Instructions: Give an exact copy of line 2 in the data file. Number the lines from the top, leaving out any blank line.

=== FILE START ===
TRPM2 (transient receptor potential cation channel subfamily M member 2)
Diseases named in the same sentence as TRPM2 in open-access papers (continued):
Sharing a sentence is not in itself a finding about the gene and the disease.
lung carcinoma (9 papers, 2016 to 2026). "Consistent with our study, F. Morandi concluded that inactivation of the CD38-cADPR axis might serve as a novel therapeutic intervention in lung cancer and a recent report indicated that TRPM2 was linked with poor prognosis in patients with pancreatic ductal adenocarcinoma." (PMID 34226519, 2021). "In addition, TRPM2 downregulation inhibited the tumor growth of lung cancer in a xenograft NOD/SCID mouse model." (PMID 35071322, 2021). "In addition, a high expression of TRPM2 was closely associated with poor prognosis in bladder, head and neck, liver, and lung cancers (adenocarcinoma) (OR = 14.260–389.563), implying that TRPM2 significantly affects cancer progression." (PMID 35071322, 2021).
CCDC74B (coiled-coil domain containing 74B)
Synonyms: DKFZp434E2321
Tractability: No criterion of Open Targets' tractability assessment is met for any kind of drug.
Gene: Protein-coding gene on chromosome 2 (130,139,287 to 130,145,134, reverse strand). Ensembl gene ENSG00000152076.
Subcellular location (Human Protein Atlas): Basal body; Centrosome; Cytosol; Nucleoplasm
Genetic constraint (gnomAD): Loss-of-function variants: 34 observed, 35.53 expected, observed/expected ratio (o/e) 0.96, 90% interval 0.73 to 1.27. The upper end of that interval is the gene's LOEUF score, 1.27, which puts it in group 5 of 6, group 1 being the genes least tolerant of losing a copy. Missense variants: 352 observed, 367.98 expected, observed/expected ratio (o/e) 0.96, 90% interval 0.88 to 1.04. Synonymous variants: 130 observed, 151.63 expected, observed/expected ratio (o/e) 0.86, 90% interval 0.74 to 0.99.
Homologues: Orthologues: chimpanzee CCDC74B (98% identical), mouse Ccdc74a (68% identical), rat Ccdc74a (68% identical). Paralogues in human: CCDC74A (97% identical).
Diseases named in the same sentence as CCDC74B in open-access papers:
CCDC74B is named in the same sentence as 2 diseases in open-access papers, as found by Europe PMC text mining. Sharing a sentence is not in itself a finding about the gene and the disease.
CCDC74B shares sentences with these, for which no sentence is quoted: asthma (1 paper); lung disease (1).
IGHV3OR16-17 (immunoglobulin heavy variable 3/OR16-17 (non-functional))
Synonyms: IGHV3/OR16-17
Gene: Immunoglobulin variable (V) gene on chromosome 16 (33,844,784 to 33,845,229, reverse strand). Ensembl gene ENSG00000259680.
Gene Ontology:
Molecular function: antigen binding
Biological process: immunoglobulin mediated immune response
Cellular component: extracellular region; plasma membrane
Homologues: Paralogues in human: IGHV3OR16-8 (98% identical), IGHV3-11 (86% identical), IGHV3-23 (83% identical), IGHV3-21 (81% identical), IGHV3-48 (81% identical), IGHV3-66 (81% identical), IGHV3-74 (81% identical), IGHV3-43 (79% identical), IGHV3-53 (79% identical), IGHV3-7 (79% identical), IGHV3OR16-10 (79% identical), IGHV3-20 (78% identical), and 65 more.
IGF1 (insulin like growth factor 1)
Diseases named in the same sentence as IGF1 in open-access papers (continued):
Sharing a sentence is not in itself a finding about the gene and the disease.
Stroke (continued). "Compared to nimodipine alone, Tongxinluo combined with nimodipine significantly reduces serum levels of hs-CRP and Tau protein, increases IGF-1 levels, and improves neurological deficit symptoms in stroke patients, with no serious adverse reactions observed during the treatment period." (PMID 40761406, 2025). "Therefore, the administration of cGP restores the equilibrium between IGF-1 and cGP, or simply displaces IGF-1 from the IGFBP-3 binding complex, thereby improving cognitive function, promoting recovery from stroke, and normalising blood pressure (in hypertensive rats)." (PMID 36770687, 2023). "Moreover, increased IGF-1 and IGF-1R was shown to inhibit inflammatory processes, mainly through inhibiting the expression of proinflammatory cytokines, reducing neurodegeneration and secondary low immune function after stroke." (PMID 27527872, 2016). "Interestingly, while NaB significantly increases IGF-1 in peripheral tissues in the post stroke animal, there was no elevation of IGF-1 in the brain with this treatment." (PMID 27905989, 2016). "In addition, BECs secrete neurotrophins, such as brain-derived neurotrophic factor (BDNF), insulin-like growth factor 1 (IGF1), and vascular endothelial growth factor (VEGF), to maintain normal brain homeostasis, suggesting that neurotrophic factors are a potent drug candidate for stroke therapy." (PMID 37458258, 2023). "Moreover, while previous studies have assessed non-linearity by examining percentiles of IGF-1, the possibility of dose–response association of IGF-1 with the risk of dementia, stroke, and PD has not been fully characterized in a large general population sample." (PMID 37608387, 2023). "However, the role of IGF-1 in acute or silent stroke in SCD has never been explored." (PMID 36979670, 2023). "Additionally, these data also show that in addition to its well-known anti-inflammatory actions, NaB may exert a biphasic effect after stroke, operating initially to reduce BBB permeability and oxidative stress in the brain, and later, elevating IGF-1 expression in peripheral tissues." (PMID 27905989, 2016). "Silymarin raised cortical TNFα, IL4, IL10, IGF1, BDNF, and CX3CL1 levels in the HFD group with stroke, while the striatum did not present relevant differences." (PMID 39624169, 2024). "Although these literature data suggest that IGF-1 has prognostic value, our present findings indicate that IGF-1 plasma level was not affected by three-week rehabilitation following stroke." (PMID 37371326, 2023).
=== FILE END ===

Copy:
Diseases named in the same sentence as TRPM2 in open-access papers (continued):